- 15. Garcia E, Jamilena M, Alvarez JI, Arnedo T, Oliver JL, et al. (1998) Genetic relationships among melon breeding lines revealed by RAPD markers and agronomic traits. Theor Appl Genet 96: 878–885.
- 16. Grechko VV (2002) Molecular DNA markers in phylogeny and systematics. Russ J Genet 38: 851–868.
- 17. Halanych KM, Janosik AM (2006) A review of molecular markers used for Annelid phylogenetics. Integr. Comp. Biol. 46: 533–543.
- 18. Agarwal M, _Shrivastava N, Padh H (2008) Advances in molecular marker techniques and their applications in plant sciences. Plant Cell Rep 27: 617–631.
- 19. Arif IA, Khan HA (2009) Molecular markers for biodiversity analysis of wildlife animals: a brief review. Anim Biodivers Conserv 32: 9–17.
- 20. Gao BL, Gupta RS (2012) Phylogenetic framework and molecular signatures for the main clades of the phylum Actinobacteria. Microbiol Mol Biol Rev 76: 66–112.
- 21. Whitson M, Manos PS (2005) Untangling Physalis (Solanaceae) from the physaloids: a two-genes phylogeny of the Physalinaeae. Syst Bot 30: 216–230.
- 22. Olmstead EG, Bohs L, Migid HA, Santiago-Valentin E, García VF, et al. (2008) A molecular phylogeny of the Solanaceae. Taxon 57: 1159–1181.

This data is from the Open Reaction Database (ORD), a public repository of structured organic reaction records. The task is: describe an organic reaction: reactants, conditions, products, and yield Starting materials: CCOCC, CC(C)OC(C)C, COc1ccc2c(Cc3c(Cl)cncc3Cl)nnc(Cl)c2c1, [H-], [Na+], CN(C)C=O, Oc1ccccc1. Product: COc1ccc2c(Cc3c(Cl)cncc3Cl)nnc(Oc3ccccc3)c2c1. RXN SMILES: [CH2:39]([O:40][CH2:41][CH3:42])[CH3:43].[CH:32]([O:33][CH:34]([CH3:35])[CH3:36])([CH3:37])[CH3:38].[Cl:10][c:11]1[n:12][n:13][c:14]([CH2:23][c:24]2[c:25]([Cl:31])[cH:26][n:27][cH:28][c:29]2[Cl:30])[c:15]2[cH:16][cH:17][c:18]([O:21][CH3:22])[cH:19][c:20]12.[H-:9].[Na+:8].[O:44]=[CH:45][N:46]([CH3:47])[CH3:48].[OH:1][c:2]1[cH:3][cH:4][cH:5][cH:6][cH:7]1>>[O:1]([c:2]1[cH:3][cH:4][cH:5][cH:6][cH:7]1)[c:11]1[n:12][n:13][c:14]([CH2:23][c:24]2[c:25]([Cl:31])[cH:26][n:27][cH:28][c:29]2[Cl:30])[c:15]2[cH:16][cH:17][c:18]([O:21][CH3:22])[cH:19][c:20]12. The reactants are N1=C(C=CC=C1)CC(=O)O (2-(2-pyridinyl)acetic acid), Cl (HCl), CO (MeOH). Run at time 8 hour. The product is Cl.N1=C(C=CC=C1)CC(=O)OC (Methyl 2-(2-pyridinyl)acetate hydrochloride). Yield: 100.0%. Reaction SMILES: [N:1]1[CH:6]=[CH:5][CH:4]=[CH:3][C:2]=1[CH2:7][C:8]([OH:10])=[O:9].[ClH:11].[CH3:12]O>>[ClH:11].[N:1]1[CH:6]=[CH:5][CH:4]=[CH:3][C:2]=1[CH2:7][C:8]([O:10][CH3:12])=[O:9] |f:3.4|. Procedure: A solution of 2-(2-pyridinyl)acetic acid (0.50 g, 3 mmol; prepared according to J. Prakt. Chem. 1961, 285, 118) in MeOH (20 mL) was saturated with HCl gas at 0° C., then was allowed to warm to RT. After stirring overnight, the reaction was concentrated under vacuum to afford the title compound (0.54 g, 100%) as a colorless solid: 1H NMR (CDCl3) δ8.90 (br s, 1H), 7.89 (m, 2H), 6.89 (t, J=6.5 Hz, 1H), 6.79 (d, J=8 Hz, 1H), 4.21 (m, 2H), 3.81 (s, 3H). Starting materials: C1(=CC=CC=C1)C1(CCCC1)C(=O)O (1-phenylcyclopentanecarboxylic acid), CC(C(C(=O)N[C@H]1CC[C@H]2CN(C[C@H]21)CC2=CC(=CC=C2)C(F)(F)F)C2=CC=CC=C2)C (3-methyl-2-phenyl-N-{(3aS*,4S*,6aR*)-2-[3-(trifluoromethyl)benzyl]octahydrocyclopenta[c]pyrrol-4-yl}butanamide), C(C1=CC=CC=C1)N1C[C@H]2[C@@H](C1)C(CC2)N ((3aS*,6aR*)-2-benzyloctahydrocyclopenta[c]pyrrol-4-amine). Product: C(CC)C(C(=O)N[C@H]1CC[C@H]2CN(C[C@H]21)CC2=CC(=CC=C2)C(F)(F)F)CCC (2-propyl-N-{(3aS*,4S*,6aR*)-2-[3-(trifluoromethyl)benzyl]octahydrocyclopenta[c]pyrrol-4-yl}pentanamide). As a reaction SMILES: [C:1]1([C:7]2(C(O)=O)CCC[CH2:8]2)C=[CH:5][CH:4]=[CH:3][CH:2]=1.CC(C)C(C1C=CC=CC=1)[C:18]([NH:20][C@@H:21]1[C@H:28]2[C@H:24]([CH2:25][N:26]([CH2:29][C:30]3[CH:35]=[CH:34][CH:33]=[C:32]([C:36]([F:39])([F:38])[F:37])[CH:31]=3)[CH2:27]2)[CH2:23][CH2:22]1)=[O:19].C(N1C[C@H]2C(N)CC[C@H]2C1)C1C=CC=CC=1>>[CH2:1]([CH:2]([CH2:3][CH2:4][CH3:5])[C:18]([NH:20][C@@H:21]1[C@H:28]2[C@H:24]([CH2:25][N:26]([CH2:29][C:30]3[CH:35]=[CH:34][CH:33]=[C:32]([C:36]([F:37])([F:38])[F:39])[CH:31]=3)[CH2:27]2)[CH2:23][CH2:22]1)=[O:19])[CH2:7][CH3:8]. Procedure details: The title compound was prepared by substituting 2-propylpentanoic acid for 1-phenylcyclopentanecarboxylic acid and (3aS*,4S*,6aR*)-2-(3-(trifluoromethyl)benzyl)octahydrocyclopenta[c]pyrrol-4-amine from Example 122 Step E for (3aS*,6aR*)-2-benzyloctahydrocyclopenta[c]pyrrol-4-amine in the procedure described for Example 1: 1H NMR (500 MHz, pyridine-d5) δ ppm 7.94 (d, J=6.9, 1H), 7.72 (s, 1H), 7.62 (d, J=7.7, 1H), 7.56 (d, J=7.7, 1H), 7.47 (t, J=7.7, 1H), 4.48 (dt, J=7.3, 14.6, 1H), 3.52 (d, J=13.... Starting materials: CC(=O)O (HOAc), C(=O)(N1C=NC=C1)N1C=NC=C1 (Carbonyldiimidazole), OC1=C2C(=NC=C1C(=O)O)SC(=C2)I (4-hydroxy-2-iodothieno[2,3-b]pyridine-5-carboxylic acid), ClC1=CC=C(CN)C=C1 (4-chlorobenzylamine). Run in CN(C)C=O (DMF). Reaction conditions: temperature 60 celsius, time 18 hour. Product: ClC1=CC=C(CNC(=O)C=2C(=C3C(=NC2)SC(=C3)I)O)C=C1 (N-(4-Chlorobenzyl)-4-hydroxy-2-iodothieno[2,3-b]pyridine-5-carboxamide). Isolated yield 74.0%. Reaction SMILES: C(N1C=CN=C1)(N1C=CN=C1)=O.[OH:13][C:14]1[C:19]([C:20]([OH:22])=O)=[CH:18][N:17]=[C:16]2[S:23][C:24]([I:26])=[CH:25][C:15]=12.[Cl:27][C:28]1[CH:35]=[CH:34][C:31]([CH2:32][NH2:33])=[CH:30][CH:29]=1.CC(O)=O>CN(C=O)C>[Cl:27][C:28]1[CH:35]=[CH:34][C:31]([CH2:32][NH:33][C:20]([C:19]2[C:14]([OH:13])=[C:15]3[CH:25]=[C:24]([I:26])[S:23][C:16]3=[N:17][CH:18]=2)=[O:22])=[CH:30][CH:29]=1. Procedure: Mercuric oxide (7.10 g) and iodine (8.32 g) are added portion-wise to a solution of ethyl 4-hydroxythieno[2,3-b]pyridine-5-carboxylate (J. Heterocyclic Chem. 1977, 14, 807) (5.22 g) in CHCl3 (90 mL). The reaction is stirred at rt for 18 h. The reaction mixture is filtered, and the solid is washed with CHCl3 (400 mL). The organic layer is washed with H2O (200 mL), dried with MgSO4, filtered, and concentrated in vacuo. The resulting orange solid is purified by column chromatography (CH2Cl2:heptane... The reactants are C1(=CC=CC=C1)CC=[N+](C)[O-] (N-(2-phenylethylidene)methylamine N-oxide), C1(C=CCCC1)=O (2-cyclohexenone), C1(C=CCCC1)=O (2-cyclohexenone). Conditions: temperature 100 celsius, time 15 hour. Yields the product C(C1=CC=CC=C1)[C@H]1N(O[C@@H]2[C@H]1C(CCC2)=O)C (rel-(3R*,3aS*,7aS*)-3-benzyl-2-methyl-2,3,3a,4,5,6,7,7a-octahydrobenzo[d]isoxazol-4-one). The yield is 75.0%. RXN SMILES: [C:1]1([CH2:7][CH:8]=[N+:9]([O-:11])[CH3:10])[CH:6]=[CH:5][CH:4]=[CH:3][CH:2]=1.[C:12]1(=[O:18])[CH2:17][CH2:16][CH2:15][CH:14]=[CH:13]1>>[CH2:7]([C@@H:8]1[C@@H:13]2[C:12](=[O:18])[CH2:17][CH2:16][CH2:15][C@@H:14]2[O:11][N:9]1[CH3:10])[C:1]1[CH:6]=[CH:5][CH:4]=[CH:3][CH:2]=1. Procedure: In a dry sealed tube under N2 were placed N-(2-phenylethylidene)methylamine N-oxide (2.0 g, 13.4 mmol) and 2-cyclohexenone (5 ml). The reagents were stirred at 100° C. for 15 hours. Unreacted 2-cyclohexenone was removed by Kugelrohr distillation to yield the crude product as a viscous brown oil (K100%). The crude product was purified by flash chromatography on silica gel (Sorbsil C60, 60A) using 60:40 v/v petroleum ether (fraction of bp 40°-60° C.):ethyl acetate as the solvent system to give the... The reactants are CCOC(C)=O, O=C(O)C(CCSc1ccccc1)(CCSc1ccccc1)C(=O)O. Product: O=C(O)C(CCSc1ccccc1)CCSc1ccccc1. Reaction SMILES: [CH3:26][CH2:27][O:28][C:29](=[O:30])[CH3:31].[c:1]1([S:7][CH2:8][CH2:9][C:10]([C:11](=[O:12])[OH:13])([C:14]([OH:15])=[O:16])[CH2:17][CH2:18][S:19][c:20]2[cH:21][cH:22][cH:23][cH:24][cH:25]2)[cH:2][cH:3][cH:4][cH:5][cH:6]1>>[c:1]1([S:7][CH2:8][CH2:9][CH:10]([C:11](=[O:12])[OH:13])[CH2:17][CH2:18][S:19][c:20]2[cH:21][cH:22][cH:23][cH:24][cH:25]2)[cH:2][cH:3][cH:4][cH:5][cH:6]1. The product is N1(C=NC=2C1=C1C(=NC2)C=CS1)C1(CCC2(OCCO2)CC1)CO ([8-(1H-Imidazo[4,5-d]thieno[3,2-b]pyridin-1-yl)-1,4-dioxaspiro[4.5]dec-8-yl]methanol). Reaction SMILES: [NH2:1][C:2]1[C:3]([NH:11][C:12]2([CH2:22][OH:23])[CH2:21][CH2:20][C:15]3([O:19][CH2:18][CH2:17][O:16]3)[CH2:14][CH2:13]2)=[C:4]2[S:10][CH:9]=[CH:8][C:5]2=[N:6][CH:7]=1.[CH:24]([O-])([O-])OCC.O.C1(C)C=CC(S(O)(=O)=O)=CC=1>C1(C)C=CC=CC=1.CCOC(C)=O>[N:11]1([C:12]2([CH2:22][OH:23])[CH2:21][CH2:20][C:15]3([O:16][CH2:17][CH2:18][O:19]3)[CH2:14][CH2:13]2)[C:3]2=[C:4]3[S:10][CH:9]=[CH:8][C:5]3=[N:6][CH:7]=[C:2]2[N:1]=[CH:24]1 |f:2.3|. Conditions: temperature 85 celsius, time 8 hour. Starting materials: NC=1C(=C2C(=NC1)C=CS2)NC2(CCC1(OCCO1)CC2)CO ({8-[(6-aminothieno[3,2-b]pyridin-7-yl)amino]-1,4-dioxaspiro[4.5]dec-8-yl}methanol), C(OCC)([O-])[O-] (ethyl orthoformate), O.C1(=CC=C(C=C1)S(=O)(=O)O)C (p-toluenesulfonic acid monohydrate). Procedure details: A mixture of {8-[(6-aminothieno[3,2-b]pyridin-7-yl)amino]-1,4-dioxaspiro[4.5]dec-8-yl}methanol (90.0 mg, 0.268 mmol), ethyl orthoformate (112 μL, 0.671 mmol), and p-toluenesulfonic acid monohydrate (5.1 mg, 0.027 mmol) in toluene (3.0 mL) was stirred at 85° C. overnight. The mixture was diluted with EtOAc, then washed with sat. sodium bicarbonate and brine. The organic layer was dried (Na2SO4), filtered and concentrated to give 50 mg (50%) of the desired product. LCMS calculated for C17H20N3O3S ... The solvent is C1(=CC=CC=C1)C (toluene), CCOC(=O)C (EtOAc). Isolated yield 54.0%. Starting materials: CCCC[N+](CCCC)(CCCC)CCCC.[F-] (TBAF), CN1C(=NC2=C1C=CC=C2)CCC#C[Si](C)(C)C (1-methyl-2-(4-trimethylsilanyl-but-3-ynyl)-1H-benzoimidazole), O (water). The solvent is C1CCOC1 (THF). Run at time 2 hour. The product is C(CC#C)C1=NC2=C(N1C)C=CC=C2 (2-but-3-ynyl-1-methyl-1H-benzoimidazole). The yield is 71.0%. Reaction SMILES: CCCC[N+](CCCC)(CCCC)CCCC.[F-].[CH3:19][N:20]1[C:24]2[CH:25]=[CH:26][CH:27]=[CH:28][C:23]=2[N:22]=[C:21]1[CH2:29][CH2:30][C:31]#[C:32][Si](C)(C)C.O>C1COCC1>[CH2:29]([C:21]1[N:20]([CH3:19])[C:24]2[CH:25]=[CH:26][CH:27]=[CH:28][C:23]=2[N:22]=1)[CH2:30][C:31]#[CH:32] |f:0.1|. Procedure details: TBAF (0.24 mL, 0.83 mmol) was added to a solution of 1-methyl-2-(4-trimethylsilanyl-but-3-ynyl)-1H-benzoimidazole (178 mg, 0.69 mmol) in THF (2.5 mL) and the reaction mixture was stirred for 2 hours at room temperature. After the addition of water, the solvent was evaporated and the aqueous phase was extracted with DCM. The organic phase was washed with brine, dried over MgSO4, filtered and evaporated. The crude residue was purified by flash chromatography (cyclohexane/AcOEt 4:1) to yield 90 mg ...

- 23. Simbaqueba J, Sánchez P, Sanchez E, Núñez Zarantes VM, Chacon MI, et al. (2011) Development and characterization of microsatellite markers for the cape gooseberry Physalis peruviana. PLoS ONE 6(10): e26719.
- 24. Garzón-Martínez GA, Zhu I, Landsman D, Barrero LS, Mariño-Ramírez L (2012) The Physalis peruviana leaf transcriptome: assembly, annotation and gene model prediction. BMC Genomics 13: 151.
- 25. Chen J, Shen HL, Yang WC (2007) Development of tomato molecular markers. Mol Plant Breed 5 (6S): 130–138.
- 26. Foolad MR, Panthee DR (2012) Marker-assisted selection in tomato breeding. Crit Rev Plant Sci 31: 93–123.
- 27. Sato S, Tabata S, Hirakawa H, Asamizu E, Shirasawa K, et al. (2012) The tomato genome sequence provides insights into fleshy fruit evolution. Nature 485: 635–641.
- 28. Fulton TM, Van der Hoeven R, Eannetta NT, Tanksley SD (2002) Identification, analysis, and utilization of conserved ortholog set markers for comparative genomics in higher plants. Plant Cell 14: 1457–1467.
- 29. Wu F, Mueller LA, Crouzillat D, Petiard V, Tanksley SD (2006) Combining bioinformatics and phylogenetics to identify large sets of single copy, orthologous genes (COSII) for comparative, evolutionary and systematics studies: a test case in the Euasterid plant clade. Genetics 174: 1407–1420.
- 30. Yang L, Jin GL, Zhao XQ, Zheng Y, Xu ZH, et al. (2007) PIP: a database of potential intron polymorphism markers. Bioinformatics 23: 2174–2177.